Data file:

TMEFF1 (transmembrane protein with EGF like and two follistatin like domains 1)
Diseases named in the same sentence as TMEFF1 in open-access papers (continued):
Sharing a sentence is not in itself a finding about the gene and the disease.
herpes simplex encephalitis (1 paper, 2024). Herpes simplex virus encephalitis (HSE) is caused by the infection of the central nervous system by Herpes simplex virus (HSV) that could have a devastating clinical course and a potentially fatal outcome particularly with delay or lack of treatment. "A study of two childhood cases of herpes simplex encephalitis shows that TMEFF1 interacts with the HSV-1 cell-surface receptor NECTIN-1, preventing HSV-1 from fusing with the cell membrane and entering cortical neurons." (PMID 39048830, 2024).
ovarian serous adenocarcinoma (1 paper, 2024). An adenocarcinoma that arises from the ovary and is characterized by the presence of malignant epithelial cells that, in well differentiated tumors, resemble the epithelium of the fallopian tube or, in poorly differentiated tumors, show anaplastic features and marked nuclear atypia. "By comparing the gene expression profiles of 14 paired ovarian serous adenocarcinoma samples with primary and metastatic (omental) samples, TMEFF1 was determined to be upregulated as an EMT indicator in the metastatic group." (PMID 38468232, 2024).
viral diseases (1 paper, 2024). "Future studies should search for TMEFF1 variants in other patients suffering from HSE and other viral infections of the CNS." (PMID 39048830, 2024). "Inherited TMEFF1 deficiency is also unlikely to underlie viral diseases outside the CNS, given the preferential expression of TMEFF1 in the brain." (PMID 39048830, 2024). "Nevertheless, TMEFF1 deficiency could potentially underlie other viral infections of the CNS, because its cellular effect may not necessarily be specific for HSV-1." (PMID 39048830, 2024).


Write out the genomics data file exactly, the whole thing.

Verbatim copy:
TMEFF1 (transmembrane protein with EGF like and two follistatin like domains 1)
Diseases named in the same sentence as TMEFF1 in open-access papers (continued):
Sharing a sentence is not in itself a finding about the gene and the disease.
herpes simplex encephalitis (1 paper, 2024). Herpes simplex virus encephalitis (HSE) is caused by the infection of the central nervous system by Herpes simplex virus (HSV) that could have a devastating clinical course and a potentially fatal outcome particularly with delay or lack of treatment. "A study of two childhood cases of herpes simplex encephalitis shows that TMEFF1 interacts with the HSV-1 cell-surface receptor NECTIN-1, preventing HSV-1 from fusing with the cell membrane and entering cortical neurons." (PMID 39048830, 2024).
ovarian serous adenocarcinoma (1 paper, 2024). An adenocarcinoma that arises from the ovary and is characterized by the presence of malignant epithelial cells that, in well differentiated tumors, resemble the epithelium of the fallopian tube or, in poorly differentiated tumors, show anaplastic features and marked nuclear atypia. "By comparing the gene expression profiles of 14 paired ovarian serous adenocarcinoma samples with primary and metastatic (omental) samples, TMEFF1 was determined to be upregulated as an EMT indicator in the metastatic group." (PMID 38468232, 2024).
viral diseases (1 paper, 2024). "Future studies should search for TMEFF1 variants in other patients suffering from HSE and other viral infections of the CNS." (PMID 39048830, 2024). "Inherited TMEFF1 deficiency is also unlikely to underlie viral diseases outside the CNS, given the preferential expression of TMEFF1 in the brain." (PMID 39048830, 2024). "Nevertheless, TMEFF1 deficiency could potentially underlie other viral infections of the CNS, because its cellular effect may not necessarily be specific for HSV-1." (PMID 39048830, 2024).